What Constitutes Medical Malpractice?

We all have gut feelings. Some of us have a very strong intuition and know when to follow it. Most often, though, we ignore it, especially when it comes to a recent surgery or medical treatment. Instead of brushing off what could be a big issue, give your gut some credit and dig a little deeper. In some cases, you may have a medical malpractice case on your hands.

Medical malpractice is defined as occurring when a hospital, doctor or other healthcare professional or provider, through a negligent act or omission, is the cause of an injury to a patient. Negligence can be the result of many errors such as diagnosis, treatment, aftercare or health management. Just as we are brought up to trust the word of our teachers growing up, it is assumed that we can trust medical professionals to execute a job correctly and honestly. Unfortunately, that’s not always the case.

Whether it is due to a purposefully overlooked protocol or a completely accidental mishap, you are deserving of correcting the issue and compensation where it’s due. Medical negligence and malpractice can range from small to life-threatening circumstances. To file a medical malpractice lawsuit one of three standards must be met:

  • Violating standard of care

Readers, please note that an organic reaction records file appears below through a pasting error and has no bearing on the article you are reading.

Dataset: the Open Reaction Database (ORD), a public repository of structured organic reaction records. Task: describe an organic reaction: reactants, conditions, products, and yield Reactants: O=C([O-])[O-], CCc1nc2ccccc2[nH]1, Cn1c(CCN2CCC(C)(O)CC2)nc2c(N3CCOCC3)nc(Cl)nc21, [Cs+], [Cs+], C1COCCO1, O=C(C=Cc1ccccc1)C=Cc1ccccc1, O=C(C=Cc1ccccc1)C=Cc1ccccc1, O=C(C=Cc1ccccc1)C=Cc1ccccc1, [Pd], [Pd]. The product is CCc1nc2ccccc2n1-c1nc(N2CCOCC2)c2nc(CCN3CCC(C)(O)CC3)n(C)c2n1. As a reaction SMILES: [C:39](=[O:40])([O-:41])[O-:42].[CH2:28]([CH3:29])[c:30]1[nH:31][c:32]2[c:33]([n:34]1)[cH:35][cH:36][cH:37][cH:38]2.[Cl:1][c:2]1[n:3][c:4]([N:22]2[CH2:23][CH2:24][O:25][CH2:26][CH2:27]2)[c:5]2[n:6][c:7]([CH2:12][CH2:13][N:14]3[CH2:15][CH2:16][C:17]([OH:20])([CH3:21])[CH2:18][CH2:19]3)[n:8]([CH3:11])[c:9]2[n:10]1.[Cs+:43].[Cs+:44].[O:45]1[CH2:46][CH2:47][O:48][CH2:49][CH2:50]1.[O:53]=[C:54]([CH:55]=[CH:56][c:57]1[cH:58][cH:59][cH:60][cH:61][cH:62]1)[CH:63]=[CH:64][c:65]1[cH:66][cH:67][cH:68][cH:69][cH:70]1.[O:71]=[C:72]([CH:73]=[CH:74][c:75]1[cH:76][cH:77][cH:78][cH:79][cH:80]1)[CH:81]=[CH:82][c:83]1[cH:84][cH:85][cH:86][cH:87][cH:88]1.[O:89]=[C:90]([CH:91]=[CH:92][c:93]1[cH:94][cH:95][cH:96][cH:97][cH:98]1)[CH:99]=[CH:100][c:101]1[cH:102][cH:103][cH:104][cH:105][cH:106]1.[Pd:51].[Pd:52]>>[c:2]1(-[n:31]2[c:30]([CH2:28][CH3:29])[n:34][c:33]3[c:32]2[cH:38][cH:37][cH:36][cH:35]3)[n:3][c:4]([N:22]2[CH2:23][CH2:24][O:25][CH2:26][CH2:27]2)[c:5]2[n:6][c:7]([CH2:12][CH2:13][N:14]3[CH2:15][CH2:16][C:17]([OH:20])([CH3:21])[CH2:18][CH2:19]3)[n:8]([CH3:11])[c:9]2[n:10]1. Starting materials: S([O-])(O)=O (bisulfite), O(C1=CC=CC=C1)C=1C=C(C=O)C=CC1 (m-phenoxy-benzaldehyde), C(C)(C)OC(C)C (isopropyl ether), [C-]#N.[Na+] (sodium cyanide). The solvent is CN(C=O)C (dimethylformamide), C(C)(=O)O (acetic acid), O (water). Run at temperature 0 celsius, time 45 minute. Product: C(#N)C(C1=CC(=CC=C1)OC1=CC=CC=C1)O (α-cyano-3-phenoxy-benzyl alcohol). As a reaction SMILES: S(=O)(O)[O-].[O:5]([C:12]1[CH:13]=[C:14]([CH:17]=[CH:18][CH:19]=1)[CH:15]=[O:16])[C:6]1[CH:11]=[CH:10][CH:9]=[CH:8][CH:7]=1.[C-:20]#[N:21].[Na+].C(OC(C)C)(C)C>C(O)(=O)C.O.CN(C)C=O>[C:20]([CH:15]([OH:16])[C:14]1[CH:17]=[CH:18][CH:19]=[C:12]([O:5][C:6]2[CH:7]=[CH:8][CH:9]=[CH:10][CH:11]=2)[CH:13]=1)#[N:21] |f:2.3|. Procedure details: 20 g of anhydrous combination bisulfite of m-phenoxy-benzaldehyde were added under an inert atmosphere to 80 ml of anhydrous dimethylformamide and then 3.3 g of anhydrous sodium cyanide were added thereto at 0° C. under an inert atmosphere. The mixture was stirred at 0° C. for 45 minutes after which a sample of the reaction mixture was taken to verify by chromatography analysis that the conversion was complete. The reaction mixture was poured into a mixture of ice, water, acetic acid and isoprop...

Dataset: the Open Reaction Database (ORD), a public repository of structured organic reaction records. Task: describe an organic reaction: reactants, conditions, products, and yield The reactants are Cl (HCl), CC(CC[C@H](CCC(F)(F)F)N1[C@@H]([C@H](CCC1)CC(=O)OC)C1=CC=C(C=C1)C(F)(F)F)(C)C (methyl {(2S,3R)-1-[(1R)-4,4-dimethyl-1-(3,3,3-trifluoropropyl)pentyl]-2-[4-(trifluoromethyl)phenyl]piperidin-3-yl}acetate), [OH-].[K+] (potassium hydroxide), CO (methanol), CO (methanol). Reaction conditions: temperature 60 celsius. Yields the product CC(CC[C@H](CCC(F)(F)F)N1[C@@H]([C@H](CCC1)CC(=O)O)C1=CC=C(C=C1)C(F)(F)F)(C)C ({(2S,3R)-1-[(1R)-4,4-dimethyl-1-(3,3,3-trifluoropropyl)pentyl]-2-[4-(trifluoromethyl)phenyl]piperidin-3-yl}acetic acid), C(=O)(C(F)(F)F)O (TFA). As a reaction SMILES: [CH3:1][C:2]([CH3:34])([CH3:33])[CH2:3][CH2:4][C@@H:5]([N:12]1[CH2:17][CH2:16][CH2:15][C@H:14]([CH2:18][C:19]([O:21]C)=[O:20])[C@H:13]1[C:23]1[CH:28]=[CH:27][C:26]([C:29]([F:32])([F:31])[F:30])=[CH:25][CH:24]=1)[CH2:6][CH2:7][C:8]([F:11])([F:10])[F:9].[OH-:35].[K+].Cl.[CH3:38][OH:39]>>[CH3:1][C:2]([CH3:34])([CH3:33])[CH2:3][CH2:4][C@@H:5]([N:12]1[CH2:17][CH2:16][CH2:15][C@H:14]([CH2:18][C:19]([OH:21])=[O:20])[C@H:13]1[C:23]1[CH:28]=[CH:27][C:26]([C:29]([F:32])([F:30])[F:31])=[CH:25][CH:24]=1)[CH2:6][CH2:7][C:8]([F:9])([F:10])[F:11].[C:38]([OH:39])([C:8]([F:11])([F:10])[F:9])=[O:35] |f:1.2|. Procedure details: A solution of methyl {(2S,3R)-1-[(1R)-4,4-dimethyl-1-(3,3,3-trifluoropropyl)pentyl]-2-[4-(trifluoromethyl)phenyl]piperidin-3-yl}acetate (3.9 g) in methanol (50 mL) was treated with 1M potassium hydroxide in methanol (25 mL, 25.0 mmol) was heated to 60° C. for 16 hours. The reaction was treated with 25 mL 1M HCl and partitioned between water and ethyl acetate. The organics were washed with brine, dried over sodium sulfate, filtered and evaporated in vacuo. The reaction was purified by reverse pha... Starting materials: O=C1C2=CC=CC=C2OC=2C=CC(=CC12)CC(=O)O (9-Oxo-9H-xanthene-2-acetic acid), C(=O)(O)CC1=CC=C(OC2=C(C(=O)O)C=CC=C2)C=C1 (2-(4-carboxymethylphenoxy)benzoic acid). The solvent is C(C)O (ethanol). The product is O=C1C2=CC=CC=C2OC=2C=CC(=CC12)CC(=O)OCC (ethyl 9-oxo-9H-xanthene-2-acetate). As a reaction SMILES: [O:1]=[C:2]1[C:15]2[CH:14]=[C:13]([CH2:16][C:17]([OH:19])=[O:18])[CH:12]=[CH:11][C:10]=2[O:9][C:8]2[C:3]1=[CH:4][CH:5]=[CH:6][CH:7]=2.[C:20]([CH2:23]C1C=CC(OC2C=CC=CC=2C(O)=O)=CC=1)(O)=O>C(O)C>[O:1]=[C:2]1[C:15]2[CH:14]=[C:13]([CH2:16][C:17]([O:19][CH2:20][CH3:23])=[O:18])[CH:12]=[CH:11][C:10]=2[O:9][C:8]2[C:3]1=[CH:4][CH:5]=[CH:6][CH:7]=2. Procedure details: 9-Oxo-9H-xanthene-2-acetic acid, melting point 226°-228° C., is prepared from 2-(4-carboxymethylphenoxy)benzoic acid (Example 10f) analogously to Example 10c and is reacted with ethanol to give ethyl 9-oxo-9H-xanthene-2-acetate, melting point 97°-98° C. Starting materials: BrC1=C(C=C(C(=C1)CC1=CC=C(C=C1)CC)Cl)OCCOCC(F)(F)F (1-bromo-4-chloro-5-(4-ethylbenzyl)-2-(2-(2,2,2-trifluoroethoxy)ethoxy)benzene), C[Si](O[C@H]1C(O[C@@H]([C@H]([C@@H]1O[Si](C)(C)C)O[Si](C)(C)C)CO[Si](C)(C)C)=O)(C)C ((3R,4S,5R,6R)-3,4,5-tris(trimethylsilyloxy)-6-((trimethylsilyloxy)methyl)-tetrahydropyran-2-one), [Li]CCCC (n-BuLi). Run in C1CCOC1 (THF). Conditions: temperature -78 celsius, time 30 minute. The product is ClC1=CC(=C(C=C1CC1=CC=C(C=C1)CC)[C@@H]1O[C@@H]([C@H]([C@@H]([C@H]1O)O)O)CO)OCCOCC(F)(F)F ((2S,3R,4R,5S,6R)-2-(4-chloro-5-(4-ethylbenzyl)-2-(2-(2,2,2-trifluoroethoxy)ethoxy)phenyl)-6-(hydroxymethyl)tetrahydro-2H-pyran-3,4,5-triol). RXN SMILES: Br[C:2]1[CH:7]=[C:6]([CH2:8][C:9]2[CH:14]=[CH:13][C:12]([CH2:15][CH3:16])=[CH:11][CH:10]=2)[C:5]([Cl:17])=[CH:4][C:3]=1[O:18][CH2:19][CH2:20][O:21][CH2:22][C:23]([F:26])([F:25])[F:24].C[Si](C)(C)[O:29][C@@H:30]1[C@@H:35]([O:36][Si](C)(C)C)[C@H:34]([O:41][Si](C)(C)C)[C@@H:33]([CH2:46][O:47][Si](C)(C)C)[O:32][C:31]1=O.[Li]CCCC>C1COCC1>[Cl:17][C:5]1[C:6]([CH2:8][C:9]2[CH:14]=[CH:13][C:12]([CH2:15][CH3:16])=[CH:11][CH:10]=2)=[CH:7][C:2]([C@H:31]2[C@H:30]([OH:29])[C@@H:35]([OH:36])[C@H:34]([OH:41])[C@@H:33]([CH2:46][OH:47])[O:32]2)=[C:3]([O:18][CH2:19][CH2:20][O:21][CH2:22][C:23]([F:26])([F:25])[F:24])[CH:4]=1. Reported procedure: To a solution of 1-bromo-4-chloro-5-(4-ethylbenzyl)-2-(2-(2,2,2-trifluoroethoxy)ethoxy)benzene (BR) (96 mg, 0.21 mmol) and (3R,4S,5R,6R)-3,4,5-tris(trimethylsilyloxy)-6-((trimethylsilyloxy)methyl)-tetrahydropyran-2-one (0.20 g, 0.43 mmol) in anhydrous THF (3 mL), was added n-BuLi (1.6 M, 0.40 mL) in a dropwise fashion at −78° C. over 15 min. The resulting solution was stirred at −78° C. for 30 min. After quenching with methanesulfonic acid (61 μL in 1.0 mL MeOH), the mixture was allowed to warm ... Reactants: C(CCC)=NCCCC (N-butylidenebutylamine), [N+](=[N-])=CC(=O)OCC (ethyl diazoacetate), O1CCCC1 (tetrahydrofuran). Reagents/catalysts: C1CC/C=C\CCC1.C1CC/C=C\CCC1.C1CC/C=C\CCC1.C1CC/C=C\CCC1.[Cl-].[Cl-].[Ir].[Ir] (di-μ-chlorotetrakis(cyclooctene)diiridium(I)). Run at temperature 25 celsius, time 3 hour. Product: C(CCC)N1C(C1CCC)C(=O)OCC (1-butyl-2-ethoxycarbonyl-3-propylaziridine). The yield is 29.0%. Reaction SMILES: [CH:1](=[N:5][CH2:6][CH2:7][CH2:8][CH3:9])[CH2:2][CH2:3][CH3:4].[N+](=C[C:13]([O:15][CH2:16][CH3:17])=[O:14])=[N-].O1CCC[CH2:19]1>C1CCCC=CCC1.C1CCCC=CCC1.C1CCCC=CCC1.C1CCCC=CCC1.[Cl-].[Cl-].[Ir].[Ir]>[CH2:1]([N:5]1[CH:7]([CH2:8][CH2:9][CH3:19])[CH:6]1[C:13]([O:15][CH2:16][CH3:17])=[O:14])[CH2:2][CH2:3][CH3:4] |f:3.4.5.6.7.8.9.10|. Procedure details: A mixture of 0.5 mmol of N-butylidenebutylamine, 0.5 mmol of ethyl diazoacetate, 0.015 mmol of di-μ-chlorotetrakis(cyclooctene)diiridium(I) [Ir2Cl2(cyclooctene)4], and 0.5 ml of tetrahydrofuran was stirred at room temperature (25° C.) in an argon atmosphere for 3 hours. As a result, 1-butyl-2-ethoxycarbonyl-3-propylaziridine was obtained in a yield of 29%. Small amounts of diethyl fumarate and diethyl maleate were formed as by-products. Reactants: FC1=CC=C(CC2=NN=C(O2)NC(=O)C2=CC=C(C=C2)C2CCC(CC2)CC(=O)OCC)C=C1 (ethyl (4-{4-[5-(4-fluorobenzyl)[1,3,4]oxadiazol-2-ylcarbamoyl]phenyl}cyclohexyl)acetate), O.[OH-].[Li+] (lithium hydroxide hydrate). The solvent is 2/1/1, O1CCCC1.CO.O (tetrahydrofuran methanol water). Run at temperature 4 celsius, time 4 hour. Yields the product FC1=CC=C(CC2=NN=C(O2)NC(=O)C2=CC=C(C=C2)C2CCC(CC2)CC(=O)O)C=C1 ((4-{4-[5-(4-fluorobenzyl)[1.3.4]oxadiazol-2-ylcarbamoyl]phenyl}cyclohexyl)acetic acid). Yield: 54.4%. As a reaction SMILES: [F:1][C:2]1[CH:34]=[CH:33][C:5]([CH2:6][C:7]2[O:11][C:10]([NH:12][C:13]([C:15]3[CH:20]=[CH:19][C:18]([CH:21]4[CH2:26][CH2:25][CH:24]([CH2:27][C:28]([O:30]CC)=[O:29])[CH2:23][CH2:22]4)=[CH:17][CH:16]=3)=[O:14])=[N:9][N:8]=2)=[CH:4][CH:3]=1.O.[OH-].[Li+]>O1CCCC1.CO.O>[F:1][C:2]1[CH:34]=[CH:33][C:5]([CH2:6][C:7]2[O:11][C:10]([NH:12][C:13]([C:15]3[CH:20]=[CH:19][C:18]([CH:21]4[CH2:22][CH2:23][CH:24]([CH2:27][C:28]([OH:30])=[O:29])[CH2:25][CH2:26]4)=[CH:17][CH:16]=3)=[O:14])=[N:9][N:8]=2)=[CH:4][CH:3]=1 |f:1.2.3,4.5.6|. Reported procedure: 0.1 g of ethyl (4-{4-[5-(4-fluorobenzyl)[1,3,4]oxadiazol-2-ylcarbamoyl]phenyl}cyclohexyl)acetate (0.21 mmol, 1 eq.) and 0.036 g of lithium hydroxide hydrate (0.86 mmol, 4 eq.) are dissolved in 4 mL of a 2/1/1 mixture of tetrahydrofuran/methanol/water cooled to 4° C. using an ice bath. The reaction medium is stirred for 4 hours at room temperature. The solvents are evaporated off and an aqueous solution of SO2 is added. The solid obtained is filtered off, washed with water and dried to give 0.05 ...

• Injury was caused by negligence
  • Said injury resulted in significant consequences

As a medical professional, there are specific standards of care that are to be met consistently throughout their care. If you receive any treatment from a medical professional that does not or you believe does not meet these standards, you may have a case. The standards also change with different procedures and treatment. Be sure to know what the standard of care is prior to completing your medical procedure so that you know what to be wary of during and after treatment.

Standard of care is not an opinion, though. When you suffer from an injury due to negligence of standards of care, then you may have a case. It is not enough to assume or feel that standards were not met. If and only if you can prove that your injury was incurred from medical negligence, then you may file a lawsuit. Even if negligence occurred, but there was no proven or evident injury, there is no case.

Even further, an injury due to negligence must be significant enough to pursue. Since medical malpractice lawsuits are very expensive to litigate, there must be a certain amount of damages in order to follow through with the case. If the injury resulted in unusual pain, loss of income, a disability, suffering and hardship, or remarkable medical bills, then a case may be deemed viable. Medical malpractice and negligence lawsuit are so much more tedious to the court because they require speculation from numerous medical professionals, a thorough look at the procedure or treatment and countless deposition from witnesses.

While all of these requirements may seem daunting, medical malpractice or negligence is not something to be overlooked. If you believe standard of care was not met during your medical care, even if any injuries or side-effects are not immediately noticeable, it may be worth taking a look at. In the case of any long-term ailments or slow festering diseases that may occur over time, it is best to seek treatment or guidance right away. Medical malpractice and negligence should not be taken lightly. If you believe you have a case, seek an attorney immediately.

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